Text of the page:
A muscle tear or rupture in the adductors is typically referred to as a groin strain. There are five muscles in the adductor group. A groin strain can affect one or more of these five muscles and are graded 1, 2 or 3 depending on their severity.
With a grade 1 strain, the athlete will experience some discomfort but the pain is generally tolerable and regular daily activities such as walking and bending can typically be managed. There will usually be a feeling of tightness in the muscle and the area may be slightly tender to the touch. Riding on a cold day without sufficient warm up makes pulled muscles more common.
Grade 2 strains result in much more discomfort than a grade 1, as there is typically a tear in the fibres of the tendons. There is often some swelling or bruising in the area. The muscle(s) will feel weak when contracting, and walking may be uncomfortable. There is a sudden sharp pain in the groin area or adductor muscles during exercise, and tightening of the groin muscles that may not be present until the next day. There will be discomfort or pain on stretching the muscle. Walking may be affected and running is painful.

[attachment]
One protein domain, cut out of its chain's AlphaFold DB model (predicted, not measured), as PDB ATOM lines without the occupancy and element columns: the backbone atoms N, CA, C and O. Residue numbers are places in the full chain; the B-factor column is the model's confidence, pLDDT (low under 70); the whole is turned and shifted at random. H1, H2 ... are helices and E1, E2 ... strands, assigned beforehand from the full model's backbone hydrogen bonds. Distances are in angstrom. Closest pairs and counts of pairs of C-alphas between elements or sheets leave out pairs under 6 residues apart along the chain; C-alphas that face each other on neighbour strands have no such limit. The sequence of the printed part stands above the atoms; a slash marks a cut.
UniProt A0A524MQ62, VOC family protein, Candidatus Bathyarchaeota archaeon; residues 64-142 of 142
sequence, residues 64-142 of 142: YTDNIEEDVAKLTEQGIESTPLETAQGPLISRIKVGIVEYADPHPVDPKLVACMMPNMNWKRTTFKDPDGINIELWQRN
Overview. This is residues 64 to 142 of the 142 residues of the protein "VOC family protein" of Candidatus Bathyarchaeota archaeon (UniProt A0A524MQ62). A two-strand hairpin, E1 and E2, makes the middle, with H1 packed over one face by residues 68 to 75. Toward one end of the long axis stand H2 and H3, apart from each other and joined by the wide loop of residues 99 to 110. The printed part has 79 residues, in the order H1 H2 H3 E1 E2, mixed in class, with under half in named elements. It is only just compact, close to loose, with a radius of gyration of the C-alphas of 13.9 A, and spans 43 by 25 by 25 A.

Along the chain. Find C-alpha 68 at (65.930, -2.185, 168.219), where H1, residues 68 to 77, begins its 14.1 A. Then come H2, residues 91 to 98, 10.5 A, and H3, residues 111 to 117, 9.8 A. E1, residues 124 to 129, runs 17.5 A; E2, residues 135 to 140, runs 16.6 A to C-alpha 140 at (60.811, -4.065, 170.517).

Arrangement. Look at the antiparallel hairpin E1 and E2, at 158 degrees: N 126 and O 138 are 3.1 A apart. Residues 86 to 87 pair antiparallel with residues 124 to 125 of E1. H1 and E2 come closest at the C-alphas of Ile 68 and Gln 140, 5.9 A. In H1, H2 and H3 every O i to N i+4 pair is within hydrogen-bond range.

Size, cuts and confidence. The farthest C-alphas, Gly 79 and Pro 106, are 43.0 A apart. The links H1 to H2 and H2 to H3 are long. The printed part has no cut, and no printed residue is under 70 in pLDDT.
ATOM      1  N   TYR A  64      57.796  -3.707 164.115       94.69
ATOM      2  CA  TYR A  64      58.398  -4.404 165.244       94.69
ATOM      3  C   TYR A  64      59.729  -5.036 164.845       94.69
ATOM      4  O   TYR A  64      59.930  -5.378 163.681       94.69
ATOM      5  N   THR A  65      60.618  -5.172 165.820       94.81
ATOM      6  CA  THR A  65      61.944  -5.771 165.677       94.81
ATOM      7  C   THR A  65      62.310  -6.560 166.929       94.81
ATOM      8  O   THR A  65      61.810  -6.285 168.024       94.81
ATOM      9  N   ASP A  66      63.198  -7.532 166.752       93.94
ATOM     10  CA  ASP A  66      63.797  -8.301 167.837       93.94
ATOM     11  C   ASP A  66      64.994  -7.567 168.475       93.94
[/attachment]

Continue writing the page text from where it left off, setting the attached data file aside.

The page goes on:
A grade 3 strain is the least common and most painful as it involves a complete rupture of the tendon with severe pain during exercise and inability to adduct the groin muscles. A grade 3 will require medical attention whereas a sports therapist can normally deal with a grade 1 & 2.
Other Injuries – heavy lifting of saddles and heavy and repetitive yard duties eg mucking out, can produce lower back pain. Other foot and arm/forearm/hand/shoulder injuries are common – often resulting from handling boisterous or young horses that pull away from the equestrian (needing holding back or being jerked) or the horse standing on feet or kicking.
Muscles Groups Affected